Psychologist Obtains Research Award to Improve Young Learners’ Reading and Writing

The UH College of Liberal Arts and Social Sciences (CLASS) is pleased to announce that Yusra Ahmed, research assistant professor in the Department of Psychology, has received a grant from the Eunice Kennedy Shriver National Institute of Child Health and Human Development. The three-year grant, which totals $1.14 million, funds research into improving academic achievement among grade-school students struggling with reading, writing and comprehension.

“This prestigious award will allow Dr. Ahmed to deepen her important exploration of reading and writing difficulties in young students,” said Dr. Antonio D. Tillis, dean of CLASS. “This problem disproportionately affects ethnic minorities and economically disadvantaged children. Dr. Ahmed’s research will help transform these students into future UH Cougars and academic achievers across the nation.”

All research will be conducted at the University of Houston using archival data on approximately 1.5 million students from the state of Connecticut. Severe reading and writing learning difficulties occur in five to ten percent of children in the United States, constituting a serious public-health problem and placing financial burdens on society.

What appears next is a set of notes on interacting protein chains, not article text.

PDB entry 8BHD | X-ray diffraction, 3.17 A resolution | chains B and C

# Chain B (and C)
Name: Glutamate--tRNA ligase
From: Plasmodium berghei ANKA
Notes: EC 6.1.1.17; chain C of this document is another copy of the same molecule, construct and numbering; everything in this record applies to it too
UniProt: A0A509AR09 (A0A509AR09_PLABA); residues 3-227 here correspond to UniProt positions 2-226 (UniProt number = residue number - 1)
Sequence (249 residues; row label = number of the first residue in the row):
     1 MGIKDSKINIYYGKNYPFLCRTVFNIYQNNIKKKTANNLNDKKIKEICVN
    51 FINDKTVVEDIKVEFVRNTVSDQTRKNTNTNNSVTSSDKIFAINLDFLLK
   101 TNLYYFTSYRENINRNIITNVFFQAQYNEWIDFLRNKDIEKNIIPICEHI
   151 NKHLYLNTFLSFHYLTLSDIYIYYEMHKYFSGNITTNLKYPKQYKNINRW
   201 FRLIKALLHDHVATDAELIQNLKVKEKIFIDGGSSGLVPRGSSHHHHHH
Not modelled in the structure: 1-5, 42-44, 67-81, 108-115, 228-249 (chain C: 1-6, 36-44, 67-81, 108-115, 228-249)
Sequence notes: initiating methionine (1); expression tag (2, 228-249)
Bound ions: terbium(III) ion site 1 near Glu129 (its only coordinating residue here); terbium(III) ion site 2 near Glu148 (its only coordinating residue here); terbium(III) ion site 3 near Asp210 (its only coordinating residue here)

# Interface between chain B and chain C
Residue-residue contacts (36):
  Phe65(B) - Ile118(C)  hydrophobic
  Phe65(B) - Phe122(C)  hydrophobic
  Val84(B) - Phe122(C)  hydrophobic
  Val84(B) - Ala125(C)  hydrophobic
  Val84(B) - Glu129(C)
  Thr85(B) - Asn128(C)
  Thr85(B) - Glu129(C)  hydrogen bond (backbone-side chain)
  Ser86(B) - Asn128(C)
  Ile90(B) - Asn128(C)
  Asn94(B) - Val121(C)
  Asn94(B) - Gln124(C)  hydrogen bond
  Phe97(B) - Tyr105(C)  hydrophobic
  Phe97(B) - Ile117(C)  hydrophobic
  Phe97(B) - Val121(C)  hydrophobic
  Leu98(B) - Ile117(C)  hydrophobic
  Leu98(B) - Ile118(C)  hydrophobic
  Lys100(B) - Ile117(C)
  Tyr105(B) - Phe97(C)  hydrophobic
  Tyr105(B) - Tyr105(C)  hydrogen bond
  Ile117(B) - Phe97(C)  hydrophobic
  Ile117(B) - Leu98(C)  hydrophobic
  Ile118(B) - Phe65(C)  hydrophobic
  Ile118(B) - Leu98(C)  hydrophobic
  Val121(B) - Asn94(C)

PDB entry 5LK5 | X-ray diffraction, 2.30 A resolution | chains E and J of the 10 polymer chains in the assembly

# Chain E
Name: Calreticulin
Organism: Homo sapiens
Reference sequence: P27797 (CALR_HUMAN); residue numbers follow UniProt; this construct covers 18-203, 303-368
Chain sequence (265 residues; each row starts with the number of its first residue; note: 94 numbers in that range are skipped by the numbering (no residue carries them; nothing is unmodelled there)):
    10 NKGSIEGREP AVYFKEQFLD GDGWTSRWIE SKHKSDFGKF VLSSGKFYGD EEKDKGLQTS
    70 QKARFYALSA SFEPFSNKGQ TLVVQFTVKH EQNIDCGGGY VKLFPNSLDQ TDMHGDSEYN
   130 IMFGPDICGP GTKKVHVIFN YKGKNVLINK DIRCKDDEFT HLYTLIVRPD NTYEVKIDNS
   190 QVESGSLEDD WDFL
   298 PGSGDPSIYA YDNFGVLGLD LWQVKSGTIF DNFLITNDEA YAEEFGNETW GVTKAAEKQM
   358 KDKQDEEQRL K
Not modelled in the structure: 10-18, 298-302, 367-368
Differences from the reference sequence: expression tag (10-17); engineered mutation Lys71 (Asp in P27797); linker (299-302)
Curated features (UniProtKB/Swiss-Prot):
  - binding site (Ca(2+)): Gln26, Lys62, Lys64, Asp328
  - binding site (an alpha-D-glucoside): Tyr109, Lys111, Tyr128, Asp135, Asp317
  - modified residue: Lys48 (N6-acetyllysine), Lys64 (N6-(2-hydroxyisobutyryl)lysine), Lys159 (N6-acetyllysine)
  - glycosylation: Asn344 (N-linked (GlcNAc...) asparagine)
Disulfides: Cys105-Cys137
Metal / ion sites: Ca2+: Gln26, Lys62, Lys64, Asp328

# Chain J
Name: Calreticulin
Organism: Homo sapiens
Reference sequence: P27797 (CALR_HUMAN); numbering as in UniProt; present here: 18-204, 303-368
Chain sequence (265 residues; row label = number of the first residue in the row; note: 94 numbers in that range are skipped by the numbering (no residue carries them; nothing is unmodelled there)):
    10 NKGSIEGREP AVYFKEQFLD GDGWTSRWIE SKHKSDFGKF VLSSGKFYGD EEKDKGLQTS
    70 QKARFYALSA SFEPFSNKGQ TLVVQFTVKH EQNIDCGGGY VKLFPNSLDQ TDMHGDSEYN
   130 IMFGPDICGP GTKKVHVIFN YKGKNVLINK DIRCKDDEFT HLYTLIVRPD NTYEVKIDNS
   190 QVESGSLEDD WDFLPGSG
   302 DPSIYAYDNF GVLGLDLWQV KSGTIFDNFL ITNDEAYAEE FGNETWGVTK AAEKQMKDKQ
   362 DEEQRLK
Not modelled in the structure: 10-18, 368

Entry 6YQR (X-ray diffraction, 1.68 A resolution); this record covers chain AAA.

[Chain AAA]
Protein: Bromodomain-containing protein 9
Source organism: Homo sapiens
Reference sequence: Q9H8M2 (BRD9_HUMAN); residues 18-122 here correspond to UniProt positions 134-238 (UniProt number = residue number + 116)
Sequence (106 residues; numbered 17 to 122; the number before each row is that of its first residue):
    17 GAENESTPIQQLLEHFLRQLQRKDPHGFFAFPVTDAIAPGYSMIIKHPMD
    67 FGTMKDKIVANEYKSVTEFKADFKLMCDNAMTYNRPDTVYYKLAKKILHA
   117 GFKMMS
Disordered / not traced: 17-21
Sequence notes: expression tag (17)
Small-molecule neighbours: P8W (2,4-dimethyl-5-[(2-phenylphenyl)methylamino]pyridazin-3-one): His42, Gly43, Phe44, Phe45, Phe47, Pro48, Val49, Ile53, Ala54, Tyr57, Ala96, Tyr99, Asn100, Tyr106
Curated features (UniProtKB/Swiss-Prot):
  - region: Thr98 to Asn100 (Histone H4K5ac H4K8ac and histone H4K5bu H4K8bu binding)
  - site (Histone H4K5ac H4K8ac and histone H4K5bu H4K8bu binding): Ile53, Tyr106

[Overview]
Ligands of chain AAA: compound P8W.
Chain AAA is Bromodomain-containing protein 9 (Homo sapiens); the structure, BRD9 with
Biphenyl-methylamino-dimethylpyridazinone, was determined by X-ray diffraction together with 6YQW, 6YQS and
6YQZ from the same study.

Although large-scale interventions to improve reading are common in American schools, Ahmed says data has shown the positive impacts of these efforts to be negligible. She believes educators must increase their focus on domain-specific processes, such as inference making and cross-domain relations with writing skills, to elevate student achievement in reading.

“A common misconception about learning disabilities in reading and writing is that students struggle because of difficulties with spelling or word reading,” Ahmed said. “However, many students experience reading and writing difficulties despite adequate literacy skills at the word level. Despite being able to read every word in a story, they fail to comprehend the meaning of the text due to problems integrating information in the text with their own knowledge.”

Ahmed’s three-year grant began in October 2018 and will continue through September 2021.